By Bette Grande and Isaac Orr
Western North Dakota has a history of oil booms and busts. The cycle began when oil was discovered in the region in the 1950s and again in the 1980s. Today, global oil prices and a lack of pipeline transportation have put the crunch on oil production, putting the industry at risk once again. But all that might change now that President Donald Trump has signed executive actions designed to speed the construction of the Keystone XL and Dakota Access pipelines, thereby extending a lifeline to the western North Dakota economy.
The approval of these pipelines is a stark break from the previous administration’s policies, which obstructed the construction of vital pipeline infrastructure. These pipelines greatly improve the economics of transporting oil and make the North American energy industry more competitive in the global marketplace.
Transporting oil from North Dakota via pipeline is less expensive than transporting oil by rail. It costs approximately $15 a single barrel of oil by rail, but it is estimated transporting oil via the Dakota Access pipeline (DAPL) will only cost $7 to $8 per barrel. Reducing transportation costs will significantly affect North Dakota oil producers. They are currently forced to sell their oil at a discount compared to other areas, because they pay higher transportation costs, so the pipeline’s potential savings will improve business dramatically.
The Keystone XL Pipeline will likely extend a similar lifeline to oil producers in Western Canada, many of whom are dependent on oil exports to the United States to gain access to greater global markets. Western Canadian oil has sold at a discount of about $14 per barrel compared to West Texas Intermediate oil over the past year, data compiled by Bloomberg shows.* That may shrink to $5 to $7 per barrel should more pipelines be built.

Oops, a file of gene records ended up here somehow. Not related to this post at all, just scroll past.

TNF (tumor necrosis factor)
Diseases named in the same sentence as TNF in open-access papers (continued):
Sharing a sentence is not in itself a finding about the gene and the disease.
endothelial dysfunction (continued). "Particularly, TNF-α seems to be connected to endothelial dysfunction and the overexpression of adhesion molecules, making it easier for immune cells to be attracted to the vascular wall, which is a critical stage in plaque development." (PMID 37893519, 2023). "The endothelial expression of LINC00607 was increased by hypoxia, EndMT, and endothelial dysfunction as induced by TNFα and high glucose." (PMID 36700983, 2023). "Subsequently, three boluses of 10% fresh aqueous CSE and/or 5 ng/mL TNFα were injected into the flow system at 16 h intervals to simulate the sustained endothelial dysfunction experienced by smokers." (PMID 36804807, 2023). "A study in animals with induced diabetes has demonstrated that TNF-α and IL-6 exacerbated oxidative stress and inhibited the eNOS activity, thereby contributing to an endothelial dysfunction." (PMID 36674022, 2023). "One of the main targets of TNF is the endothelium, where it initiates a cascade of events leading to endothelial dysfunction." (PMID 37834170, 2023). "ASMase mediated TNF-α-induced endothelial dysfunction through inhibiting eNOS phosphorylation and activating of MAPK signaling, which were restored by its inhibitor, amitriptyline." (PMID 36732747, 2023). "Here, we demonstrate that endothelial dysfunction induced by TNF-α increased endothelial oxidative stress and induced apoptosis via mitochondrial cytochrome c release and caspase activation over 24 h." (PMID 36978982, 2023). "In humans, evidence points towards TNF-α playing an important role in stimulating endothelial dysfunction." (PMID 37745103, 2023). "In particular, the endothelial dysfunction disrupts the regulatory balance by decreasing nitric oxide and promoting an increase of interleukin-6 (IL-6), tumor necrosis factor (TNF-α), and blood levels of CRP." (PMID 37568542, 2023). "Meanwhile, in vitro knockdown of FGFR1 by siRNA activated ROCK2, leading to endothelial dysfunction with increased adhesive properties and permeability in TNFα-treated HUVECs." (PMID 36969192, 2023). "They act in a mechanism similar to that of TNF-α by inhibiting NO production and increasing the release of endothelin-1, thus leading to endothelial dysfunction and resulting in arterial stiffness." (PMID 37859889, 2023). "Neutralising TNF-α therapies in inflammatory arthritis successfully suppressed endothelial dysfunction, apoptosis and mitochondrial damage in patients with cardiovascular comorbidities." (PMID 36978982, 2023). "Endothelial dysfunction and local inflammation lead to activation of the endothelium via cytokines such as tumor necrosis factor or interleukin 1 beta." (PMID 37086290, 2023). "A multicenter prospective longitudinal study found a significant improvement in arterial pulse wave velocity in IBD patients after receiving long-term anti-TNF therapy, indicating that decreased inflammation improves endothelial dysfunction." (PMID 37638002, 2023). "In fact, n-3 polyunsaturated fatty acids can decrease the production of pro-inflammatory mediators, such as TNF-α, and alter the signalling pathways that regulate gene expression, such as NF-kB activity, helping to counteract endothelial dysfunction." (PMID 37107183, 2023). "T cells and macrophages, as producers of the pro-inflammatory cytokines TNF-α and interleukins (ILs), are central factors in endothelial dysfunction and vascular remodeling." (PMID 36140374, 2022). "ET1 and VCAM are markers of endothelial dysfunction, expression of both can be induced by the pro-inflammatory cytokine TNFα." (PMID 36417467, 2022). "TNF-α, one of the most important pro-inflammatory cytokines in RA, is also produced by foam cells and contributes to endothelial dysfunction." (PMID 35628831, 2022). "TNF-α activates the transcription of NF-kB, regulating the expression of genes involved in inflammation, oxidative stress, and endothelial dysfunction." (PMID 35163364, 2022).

Although it now appears these pipelines will be constructed — thanks to the support given by the Trump administration — multiple roadblocks imposed in the past have delayed their completion and driven up costs for energy companies and local governments. For instance, the protests against the completion of DAPL have so far cost taxpayers and construction companies tens of millions of dollars—and this does not include clean-up costs (to avoid the environmental disaster left behind by the protesters) and the still-accumulating court costs.
Like Keystone XL, the site of the Dakota Access pipeline became the epicenter of the national anti-pipeline protest in 2016. Thousands of protesters occupied land near the Standing Rock Sioux Reservation to prevent the completion of the project. Although many of the protesters were peaceful, others — including some who were paid to protest — swarmed construction sites, burned vehicles, killed livestock, and damaged construction equipment.
In some cases, the protests caused schools to be put on lock-down, making it impossible for parents to get to their children. The nature of the protests overwhelmed local law enforcement and necessitated additional law enforcement from multiple jurisdictions to be brought in to ensure safety and protect property, all at an enormous cost.
According to the North Dakota Department of Emergency Services, the cost of the protests, as of February 10, 2017, is about $33 million—and it’s still rising.
North Dakota oil production dipped below one million barrels per day in September, October, and December of 2016, but that it is less likely to occur again now that it appears the Dakota Access pipeline will finally be completed. DAPL will vastly improve the economics of producing oil in the Bakken. It’s also likely a major reason Continental Resources has announced it will invest $700 million in North Dakota in 2017.
Pipeline protesters often say, “water is life,” but it seems they do not realize oil is also life. The United States gets 35 per cent of all the energy it uses from oil. Oil is what powers the ambulances taking our loved ones to the hospital, and it is the fuel that transports protesters’ organic vegetables to the grocery store.
In fact, energy independence is national security. We can either produce our oil domestically, creating hundreds of thousands of jobs for American workers, or import it from other countries, many of which use the funds to support causes most Americans totally oppose.
Bette Grande (Think@heartland.org) is a research fellow at The Heartland Institute. She represented the 41st District in the North Dakota Legislature from 1996 to 2014. Isaac Orr (IOrr@heartland.org) is a research fellow specializing in hydraulic fracturing at The Heartland Institute.